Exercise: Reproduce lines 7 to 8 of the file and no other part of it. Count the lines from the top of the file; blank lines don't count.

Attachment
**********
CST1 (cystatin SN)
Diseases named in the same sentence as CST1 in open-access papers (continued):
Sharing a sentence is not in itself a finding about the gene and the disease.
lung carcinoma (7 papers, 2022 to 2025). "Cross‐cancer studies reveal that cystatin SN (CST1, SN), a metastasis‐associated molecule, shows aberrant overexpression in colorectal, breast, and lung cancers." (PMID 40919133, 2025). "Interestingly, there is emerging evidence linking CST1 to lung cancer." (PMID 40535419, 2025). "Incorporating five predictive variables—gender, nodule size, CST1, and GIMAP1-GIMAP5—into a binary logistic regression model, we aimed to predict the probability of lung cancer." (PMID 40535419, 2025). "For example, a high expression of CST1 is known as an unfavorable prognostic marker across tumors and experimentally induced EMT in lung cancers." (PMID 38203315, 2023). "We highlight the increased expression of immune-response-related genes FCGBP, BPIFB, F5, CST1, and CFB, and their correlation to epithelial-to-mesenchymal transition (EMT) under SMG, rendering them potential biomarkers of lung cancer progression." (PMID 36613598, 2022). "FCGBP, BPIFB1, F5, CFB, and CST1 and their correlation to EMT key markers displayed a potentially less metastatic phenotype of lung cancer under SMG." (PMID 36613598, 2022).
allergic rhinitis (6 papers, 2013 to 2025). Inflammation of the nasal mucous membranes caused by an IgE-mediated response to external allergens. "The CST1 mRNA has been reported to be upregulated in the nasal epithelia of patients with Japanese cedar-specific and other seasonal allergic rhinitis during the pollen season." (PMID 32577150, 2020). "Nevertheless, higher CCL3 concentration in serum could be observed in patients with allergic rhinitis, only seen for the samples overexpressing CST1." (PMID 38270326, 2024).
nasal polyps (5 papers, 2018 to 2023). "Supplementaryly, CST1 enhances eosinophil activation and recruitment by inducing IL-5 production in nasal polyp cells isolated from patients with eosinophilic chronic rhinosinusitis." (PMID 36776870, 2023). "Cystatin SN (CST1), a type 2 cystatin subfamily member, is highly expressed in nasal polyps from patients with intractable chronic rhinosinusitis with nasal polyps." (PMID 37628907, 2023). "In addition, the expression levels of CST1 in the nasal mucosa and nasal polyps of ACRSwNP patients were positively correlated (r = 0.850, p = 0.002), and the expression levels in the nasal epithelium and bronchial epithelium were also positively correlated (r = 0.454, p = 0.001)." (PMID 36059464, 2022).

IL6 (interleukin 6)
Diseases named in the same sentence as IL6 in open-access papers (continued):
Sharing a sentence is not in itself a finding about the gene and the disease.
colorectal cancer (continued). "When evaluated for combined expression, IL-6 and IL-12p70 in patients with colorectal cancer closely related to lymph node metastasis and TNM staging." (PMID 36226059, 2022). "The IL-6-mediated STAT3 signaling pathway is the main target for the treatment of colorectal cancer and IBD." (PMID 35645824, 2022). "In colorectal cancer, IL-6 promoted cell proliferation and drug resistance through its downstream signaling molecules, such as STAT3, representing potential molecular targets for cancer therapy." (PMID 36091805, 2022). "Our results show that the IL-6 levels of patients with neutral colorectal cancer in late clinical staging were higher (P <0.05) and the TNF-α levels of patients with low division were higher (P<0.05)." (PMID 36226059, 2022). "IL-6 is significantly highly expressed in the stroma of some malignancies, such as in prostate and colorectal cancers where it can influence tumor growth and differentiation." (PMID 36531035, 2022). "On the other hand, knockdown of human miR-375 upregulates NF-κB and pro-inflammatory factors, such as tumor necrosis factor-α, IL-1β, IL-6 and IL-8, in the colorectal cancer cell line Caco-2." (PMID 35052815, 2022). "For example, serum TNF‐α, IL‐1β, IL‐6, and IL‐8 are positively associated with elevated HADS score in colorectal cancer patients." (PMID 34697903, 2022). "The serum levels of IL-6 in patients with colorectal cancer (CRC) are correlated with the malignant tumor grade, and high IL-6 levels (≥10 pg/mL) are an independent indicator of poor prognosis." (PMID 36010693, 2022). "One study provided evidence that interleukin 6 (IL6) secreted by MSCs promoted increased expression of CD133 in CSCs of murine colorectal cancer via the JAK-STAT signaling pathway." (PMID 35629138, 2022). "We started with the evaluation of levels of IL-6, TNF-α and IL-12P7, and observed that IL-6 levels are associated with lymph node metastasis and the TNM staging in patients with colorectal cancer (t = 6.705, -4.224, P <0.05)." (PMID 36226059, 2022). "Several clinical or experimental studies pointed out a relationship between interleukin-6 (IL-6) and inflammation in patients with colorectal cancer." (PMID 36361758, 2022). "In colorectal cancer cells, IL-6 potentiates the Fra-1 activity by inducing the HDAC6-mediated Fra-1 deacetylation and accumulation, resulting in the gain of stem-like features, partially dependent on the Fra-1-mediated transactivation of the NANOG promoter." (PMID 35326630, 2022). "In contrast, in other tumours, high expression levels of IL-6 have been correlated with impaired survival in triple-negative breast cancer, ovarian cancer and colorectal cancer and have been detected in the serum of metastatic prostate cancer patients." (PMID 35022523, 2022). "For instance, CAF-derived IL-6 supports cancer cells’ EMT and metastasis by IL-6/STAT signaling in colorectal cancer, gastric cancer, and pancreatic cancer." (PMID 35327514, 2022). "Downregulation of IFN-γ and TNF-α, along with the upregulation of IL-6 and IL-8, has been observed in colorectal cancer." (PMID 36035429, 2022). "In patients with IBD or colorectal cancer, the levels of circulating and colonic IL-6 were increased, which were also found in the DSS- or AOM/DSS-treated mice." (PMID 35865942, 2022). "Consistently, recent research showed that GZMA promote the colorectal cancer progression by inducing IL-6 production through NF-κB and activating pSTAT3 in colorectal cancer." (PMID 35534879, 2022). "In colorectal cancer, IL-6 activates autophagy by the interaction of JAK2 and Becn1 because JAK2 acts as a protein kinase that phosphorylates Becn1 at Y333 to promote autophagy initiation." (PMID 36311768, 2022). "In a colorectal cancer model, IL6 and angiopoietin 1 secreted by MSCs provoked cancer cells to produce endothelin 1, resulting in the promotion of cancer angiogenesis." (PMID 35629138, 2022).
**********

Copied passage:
IL6 (interleukin 6)
Diseases named in the same sentence as IL6 in open-access papers (continued):